Thanks, I've bookmarked your link and will look into John Matthew's views.
>>Thanks for your very interesting post. I will try to reply on the various elements as good as I can but I do admit that I feel you to know your classics a bit better then I do, hehehe.<<
Lol - here's another classic:
"Behold, how good and how pleasant it is for brethren to dwell together in unity! It is like the precious ointment upon the head, that ran down upon the beard, even Aaron's beard: that went down to the skirts of his garments; as the dew of Hermon, and as the dew that descended upon the mountains of Zion: for there the Lord commanded the blessing, even life for evermore" (Ps 133:1-3)
I haven't got a clue what it means -- the sentiment is nice though, eh?
>>How "further development" leads to a "spiritual devolution" to me is simply a matter of focus. Basically when "asking why a bit to much" instead of accepting things to be as they are, one slowly but steadily sinks into the material world. This can not happen while at the same time having a conscious life among the stars so to speak.<<
I agree that spiritual maturity (and incomparable peace), in the final analysis, is achieved by accepting the natural order of things. I wonder how attached you are, however, to the idea that this order is upset consequent to "asking why a bit too much?"
Job is a classic tale of "evil" things happening to "good" people. Here's a fellow who God Himself testifies to being a standup guy:
"And the Lord said unto Satan, Hast thou considered my servant Job, that there is none like him in the earth, a perfect and upright man, one that feareth God, and escheweth evil?" (Job 1:8)
Lol - how Satan happens to be visiting with God in this account would, of course, be an excellent question in its own right; however, suffice to say, Satan wagers he can get Job to curse God, whereupon God takes the bet and Satan blasts Job with every calamity feared by man -- he takes his health, his wealth, his family, AND his reputation, and the rest of the story is given over to his being hounded by tribal elders convinced of his obvious guilt (sort of an early Calvinist attitude). Job sticks to his guns, lamenting the utter vulnerability of man to catastrophe, which made his accusers damned uncomfortable (because they themselves were men prominent in wealth and reputation, and they themselves knew intimately Job's righteousness). Anyway, God Himself appears in the form of a whirlwind and, in so many words, suggests that Job had better be very sure himself before calling Him to account. To which Job replies:
"I know that thou canst do everything, and that no thought can be withholden from thee. Who is he that hideth counsel without knowledge? therefore have I uttered that I understood not; things too wonderful for me, which I knew not. Hear, I beseech thee, and I will speak: I will demand of thee, and declare thou unto me. I have heard of thee by the hearing of the ear: but now mine eye seeth thee. Wherefore I abhor myself, and repent in dust and ashes" (Job 42:1-6).
The way I read this is that we are perfectly free to question God (and will be answered), provided we approach Him with the loving perplexity of an innocent child, as opposed to the self-righteous indignation of, say, Adam. Of course, I already knew this, it's just nice to see it reflected in someone else's writings. ;)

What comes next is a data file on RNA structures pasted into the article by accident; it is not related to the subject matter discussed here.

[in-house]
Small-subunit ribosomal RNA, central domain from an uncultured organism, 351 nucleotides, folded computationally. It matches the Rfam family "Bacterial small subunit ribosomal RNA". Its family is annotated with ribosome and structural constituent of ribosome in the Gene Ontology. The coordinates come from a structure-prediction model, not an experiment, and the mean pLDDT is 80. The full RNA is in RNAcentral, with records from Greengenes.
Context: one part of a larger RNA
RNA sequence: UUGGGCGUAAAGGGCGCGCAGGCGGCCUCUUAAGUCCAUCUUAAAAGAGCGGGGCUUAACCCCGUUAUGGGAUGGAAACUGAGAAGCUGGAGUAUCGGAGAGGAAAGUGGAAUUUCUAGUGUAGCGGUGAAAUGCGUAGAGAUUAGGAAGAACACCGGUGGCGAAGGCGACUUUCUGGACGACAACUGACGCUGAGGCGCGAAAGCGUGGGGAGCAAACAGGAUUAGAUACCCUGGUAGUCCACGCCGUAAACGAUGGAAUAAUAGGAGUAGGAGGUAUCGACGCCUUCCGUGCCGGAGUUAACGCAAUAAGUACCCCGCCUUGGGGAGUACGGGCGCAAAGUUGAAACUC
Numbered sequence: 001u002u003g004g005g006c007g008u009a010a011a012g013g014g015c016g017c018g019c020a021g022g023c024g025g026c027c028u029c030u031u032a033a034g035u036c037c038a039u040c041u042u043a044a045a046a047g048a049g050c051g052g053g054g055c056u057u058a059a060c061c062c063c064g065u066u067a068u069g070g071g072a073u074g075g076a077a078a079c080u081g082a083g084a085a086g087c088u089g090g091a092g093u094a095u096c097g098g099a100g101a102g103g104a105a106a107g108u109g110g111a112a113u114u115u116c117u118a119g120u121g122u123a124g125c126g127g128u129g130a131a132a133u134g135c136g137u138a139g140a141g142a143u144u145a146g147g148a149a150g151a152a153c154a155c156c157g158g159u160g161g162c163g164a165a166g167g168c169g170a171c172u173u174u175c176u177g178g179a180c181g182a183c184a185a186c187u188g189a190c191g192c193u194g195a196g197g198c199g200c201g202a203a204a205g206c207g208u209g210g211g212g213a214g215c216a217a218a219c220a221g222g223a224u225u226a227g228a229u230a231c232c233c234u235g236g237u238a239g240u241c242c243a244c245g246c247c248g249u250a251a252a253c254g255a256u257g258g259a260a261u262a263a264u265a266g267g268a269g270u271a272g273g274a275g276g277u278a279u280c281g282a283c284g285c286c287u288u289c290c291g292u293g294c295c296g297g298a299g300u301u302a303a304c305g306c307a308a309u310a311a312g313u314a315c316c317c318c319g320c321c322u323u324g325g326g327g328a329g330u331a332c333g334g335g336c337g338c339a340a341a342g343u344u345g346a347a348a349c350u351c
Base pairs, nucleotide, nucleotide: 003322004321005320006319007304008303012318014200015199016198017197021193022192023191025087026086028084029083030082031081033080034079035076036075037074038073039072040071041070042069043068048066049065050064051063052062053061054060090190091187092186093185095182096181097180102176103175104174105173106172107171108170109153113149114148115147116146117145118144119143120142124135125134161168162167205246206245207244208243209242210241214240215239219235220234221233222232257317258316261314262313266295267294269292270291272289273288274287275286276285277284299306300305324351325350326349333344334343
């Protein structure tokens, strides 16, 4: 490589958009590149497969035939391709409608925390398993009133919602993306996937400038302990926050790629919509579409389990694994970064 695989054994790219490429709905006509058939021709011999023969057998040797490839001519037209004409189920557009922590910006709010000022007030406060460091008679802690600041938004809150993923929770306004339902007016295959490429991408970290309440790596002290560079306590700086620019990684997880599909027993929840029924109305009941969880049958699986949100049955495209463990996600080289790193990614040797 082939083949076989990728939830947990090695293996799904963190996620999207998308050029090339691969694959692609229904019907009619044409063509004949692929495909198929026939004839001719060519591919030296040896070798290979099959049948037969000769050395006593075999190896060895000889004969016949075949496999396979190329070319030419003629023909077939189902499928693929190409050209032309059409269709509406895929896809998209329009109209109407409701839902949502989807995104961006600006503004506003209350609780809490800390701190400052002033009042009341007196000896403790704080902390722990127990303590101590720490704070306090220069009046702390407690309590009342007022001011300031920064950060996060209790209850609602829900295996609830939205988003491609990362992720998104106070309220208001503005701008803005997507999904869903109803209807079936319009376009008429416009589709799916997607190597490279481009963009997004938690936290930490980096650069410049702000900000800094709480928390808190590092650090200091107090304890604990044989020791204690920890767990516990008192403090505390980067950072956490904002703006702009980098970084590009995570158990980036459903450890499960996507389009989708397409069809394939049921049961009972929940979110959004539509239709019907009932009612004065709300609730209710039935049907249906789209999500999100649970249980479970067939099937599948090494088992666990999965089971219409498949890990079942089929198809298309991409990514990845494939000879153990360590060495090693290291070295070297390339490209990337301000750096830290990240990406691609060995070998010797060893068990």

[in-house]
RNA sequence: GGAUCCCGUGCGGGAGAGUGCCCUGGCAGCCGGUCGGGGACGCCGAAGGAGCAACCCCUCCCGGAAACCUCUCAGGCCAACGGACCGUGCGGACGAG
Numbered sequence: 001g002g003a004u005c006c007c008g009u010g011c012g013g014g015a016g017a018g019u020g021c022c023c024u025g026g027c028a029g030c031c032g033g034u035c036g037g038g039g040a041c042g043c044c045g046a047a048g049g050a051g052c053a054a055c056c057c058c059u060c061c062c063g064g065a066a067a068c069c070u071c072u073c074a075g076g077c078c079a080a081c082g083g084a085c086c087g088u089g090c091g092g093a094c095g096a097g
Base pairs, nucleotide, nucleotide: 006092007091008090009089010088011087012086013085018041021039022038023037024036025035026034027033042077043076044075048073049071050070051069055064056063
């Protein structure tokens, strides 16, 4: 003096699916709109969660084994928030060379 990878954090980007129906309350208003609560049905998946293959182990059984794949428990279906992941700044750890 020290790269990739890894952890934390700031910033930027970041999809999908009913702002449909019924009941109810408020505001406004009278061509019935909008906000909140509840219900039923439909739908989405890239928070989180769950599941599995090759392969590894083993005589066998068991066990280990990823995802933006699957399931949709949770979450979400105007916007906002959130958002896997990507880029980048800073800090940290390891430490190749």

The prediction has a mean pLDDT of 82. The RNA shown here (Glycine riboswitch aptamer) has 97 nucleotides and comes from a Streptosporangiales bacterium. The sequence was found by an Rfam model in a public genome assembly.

>>Not that I am really into Christian mysticism, but sometimes I just can’t help myself (lol). Some stories in the bible have a quality, to me that is, I simply do not see told by the general public. For instance, the paradise lost story. Adam and Eve, freshly created by God, made one “mistake”, so both out of the paradise. Usually the female curiosity/sexuality is blamed and males are allowed for aeons to rub that in. I feel very uncomfortable with that explanation. If, however, I leave this explanation behind, and try to link this story with higher grounds some marvellous statements can be made. This needs redefining of the symbols used.<<
Or maybe the resurrection of ones long out-of-fashion.
>>Firstly both Adam and Eve can be seen as one soul, two sides of the same coin, so let’s refer to them as being one entity, one symbol of soul named AdamEve. AdamEve is placed in the material world. This is a significant point although I still find it difficult to fully understand what deeper meaning can be found in its descent into the material world. It holds the ultimate answer why we are here. Maybe it is because down here we can do things even God can't do.<<
Yes. We're able to directly interface with matter, for a space, whereas God will not be so defiled. Or, to put it another way, His sanctity, His separateness, His holiness, is directly tied up with the order of things on this material plane. We're meant to be helping in that regard.
Lol - by way of analogy, I find the best thing about having had kids is that I haven't had to bend over for anything since the eldest learned how to walk.
>>Secondly, the paradise itself. Some see this as a sort of super camping site where everything is OK. I would like to propose that the paradise is a symbol of an enlightened, all transcended spiritual awareness belonging to the place were AdamEve originally came from.<<
Maybe. The suggestion in the NT is that, for the spiritually inclined, the garden exists within. This being the case, it follows then that these so illuminated (or afflicted, as the case may be) connect and communicate with each other on a spiritual level, utilizing the symbolism of words. Tongues of fire? Perhaps. Or maybe I just THINK I hear my native tongue being spoken on this board. :)